Checklist 3Posted: January 8, 2013
Here are some quick little reviews of comics knocking around DOMINO HQ:
This was one of my favorite comics I’ve come across lately. It’s hard to tell if this is the author’s first comic—but it feels that way. That is to say, while the artist has certainly done a lot of work exploring their own world of images prior to making this book, the way this strong imagery is translated into a comic is, at the risk of sounding hyperbolic, thrilling. A least thrilling for an artist like me. There is a strong, strong sense of storytelling here, but removed from all the accepted ideas of what comics ‘needs’ to have to constitute good storytelling. Grids are not considered, nor are word balloons. That’s good—because Ferrick is more interested in more important things: a inventive sense of drawing that, while scraggly, is very downbeat. Unlike a lot of shaky line artists, Ferrick’s aesthetic is not one of manic assault but instead more matter-of-fact. Her characters are solid units of drawings and her rooms are expressive without being filled with throw away gestures. But it’s Ferrick’s compositions that strike me the most, particularly when she gives us a large drawing of Lumpy (one of the two characters here in this one-act play like narrative) sitting and talking to Spider. Lumpy is a ragged piece of drawing at the center of an almost bare room—I get the comfort of a children’s book from this image, but also the deeper satisfaction of looking at a fully articulated style of personal drawing—and, what’s more, Ferrick shows us Lumpy and Spider talking, deftly moving the story along without any strain or showiness. The story itself is quite moving—one friend visits another one, and one suggests that the others home is bare and uninviting. What Ferrick does that so few other art comic creators seem interested in is develop these characters through sparse dialogue and reactions and opinions subtle but rich with feeling and intelligence. These characters don’t ask you to like them or impress you. They act out something hard to define—my reactions to their story was all over the place, and that’s what true comics-as-poetry ought to be. I’m less interested in fractured sentences written within a panel than I am in difficult emotions and intentions being achieved so well.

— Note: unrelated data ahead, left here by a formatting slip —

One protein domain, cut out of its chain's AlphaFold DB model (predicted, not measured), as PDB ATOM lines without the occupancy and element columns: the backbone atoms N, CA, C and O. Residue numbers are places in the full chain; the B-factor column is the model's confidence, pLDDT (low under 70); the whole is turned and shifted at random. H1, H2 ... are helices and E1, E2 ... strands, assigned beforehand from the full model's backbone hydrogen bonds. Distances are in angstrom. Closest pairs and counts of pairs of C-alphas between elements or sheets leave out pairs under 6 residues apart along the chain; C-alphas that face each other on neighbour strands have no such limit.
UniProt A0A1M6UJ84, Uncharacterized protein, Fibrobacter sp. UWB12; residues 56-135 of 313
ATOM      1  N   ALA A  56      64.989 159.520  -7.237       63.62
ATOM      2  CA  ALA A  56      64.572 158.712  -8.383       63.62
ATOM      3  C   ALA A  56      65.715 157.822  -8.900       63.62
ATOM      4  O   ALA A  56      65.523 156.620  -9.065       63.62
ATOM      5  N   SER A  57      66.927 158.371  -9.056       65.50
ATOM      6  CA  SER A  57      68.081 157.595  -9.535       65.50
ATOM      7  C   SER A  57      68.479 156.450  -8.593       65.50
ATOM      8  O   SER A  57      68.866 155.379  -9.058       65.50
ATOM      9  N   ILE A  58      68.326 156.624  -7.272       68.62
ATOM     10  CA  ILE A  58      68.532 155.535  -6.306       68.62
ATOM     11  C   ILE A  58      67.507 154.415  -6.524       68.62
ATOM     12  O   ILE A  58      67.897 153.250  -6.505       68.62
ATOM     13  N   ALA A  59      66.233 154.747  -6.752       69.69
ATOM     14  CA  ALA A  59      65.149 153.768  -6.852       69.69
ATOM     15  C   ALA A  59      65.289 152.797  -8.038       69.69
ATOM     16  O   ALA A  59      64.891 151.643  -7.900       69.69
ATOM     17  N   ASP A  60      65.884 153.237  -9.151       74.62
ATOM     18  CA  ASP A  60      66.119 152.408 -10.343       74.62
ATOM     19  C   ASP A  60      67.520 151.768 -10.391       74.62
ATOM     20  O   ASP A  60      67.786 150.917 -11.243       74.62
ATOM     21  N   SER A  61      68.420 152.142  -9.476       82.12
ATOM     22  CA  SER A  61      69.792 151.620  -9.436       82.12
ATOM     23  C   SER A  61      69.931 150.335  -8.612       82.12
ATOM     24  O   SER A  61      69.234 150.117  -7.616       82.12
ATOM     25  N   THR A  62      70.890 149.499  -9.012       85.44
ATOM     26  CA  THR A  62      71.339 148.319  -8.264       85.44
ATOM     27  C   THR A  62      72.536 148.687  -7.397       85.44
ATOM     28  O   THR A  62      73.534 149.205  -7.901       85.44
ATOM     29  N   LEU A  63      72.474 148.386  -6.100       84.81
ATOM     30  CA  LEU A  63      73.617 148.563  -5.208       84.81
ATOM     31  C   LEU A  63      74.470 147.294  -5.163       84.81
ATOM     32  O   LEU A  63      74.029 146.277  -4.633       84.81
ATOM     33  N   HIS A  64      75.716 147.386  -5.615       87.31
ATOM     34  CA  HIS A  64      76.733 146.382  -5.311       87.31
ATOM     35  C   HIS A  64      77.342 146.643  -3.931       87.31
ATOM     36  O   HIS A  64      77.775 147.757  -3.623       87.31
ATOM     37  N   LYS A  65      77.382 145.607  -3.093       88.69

This is Volozova’s follow up to her book The Airy Tales. As much as I like that book, I greatly prefer this one. Sparkplug founder Dylan Williams once told me that he thought of the work of Trevor Alixopulos and Chris Cilla as being the modern equivalent to the greatness of prime-era New Yorker art. It might be a stretch but I could see some of that quality being what attracted Dylan to Volozova’s art, especially this project. Volozova’s drawings are not hip, they are not showy—and at times within this comic they are very thin, barely there and grounded only by lots of ink wash. But in that imagined spirit of what-The-New-Yorker-could-be-today if it still followed through on the spirit of Steinberg and Thurber, Volozova applies the approach of a painter to the medium of pen & ink and wash. It’s hard to imagine the reception of a rich work like this one in an average comic store, when a complicated approach like this often needs to be paired with ‘weird’ content. Volozova has presented us with a folk tale drawn with the visual rush of Fort Thunder but without the counter-culture trappings. And the fact that this is a black and white stapled comic instead of a paperback (like her last project) means that the majority of people who encounter it will be comic-book people. It’s up to the reader to do the work to embrace this richly deserving work—there is no hook other than that it’s a strong work of art. The comics world likes to think of it as a place that embraces such things, but here this book sits, waiting for the reception it deserves.
Dionysian Spirit by Leslie Weibler
Like Volozova and Ferrick, Weibler gives us a rich world of imagery that elicits a range of emotions and thoughts. I bring it up not just because this is a strong work and deserves people’s attention, but because the seriousness of its purpose is notable for the same qualities being absent in so much of the work I see being placed on ‘best of’ lists this year. What is admirable about a young artist like Weibler is that there is no attempt to drag the reader in by dressing the work up in the clothes of trendy drawing styles so that this complicated book of thinking-on-paper goes down any easier. Weibler’s comics are nothing but her art, her unique style and presentation. It’s interesting to think of Weibler, Ferrick and Volozova putting these strong books out in a field that seems more interested in well-executed but basically limited work by artists like Alex Schubert. I spend a lot of time reading virtually every sentence that comes out of ‘major’ online comic writers, and their blind spot to work like this is probably a question of personal taste, but is still pretty depressing. Art is what we all care about, right? Here is a work of art that doesn’t impose any limitations on itself—the artists working mind and heart is what we are confronted with.
I’m not sure if Ramona Fradon drew this issue or not. Maybe it is Joe Orlando? Either way, I love the goofiness of this comic and the cartoony drawing. That checker border bar on the top of the comic is beautiful too. I would give this comic to a kid—a funny looking character in a bright rubbery world. I love Fradon’s interview in Alter Ego, where she basically says how horrible it was working in comics. I bet it was! But I’m glad she gave us this sane, well made comic for children. A hard fought creation!